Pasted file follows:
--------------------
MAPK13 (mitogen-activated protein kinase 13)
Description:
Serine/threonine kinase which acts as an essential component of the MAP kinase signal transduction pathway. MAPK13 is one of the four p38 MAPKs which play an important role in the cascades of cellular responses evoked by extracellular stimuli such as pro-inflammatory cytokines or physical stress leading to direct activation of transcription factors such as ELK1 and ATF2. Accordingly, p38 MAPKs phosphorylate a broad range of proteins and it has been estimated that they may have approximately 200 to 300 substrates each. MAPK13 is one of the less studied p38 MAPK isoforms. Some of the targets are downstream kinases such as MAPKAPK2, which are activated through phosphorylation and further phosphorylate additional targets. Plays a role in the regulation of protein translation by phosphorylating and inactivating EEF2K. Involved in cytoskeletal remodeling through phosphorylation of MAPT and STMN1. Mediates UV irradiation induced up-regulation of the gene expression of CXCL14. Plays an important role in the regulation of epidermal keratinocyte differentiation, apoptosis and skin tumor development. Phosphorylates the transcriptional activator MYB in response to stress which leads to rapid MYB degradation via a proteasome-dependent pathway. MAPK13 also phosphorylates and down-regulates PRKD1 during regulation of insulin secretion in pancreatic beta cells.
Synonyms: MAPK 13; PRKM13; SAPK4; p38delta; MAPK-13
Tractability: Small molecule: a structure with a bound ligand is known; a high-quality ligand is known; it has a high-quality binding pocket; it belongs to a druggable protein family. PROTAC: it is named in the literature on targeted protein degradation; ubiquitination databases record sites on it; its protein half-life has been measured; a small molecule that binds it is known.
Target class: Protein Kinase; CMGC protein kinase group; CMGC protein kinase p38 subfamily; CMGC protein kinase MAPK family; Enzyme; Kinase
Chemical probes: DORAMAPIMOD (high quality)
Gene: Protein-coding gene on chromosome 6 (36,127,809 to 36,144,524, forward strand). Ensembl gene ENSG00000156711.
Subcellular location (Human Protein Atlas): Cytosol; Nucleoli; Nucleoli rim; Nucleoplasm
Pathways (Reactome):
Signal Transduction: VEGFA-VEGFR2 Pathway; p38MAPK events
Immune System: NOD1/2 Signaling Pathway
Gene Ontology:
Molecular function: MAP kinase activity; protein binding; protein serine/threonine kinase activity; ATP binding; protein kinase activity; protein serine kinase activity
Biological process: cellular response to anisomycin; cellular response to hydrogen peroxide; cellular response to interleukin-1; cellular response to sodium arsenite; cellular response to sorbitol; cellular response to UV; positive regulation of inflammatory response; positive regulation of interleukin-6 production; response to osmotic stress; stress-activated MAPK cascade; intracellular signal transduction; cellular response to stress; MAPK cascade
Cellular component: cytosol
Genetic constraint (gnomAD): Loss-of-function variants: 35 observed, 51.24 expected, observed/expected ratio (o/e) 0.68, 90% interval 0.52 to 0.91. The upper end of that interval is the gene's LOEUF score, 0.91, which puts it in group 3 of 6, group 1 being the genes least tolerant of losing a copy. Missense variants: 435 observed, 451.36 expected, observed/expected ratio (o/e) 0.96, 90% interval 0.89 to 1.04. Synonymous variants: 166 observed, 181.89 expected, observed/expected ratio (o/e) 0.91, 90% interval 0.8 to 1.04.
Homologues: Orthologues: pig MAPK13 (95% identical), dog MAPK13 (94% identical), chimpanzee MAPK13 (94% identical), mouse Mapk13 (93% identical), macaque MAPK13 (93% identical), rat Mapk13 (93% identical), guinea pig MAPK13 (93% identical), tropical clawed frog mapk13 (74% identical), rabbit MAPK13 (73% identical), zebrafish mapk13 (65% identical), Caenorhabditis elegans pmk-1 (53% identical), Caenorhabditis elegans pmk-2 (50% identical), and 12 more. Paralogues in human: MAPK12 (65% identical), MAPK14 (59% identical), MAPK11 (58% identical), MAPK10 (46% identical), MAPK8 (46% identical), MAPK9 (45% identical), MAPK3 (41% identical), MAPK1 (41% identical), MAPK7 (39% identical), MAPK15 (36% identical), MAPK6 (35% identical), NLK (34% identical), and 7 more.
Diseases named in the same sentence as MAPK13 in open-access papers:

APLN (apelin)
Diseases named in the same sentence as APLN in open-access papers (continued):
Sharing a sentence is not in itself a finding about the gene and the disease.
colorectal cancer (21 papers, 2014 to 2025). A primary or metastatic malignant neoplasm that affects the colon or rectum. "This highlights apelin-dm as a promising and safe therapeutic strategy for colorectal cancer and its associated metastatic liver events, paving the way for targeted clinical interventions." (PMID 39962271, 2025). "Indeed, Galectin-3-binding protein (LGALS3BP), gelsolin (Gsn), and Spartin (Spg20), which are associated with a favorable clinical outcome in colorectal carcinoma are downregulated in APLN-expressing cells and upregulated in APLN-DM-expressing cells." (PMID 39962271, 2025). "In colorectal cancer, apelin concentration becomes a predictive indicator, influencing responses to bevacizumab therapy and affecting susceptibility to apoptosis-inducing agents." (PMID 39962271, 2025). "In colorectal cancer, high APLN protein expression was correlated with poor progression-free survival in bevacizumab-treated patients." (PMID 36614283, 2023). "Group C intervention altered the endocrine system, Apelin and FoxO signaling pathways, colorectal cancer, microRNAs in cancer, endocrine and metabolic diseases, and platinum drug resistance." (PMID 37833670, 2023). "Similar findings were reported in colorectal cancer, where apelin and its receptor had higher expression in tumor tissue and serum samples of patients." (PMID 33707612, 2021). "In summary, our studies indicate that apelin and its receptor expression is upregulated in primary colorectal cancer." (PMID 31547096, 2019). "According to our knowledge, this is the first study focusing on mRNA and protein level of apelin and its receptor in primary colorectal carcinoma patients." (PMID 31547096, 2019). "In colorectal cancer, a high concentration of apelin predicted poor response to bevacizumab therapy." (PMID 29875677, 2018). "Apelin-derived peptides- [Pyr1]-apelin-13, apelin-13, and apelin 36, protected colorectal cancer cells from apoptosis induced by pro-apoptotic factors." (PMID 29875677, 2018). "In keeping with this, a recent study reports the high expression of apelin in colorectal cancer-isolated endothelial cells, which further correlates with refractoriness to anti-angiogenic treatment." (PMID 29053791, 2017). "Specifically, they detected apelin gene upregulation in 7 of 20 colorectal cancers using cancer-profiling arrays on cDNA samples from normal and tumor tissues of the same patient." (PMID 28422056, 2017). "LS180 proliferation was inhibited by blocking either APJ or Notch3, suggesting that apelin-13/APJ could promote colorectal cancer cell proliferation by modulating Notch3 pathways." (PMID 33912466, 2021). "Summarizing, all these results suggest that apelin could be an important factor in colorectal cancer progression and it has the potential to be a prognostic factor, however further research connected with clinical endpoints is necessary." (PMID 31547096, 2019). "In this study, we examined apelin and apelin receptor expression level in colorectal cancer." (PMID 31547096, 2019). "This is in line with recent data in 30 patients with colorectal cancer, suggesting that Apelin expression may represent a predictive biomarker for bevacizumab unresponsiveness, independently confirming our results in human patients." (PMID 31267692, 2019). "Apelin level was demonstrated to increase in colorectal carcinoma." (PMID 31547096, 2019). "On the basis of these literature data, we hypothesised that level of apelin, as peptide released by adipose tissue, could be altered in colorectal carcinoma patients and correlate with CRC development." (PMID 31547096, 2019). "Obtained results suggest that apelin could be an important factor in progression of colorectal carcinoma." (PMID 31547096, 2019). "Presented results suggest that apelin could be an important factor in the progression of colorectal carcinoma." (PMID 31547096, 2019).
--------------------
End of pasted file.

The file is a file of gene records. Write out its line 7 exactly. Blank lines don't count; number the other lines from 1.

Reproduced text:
Chemical probes: DORAMAPIMOD (high quality)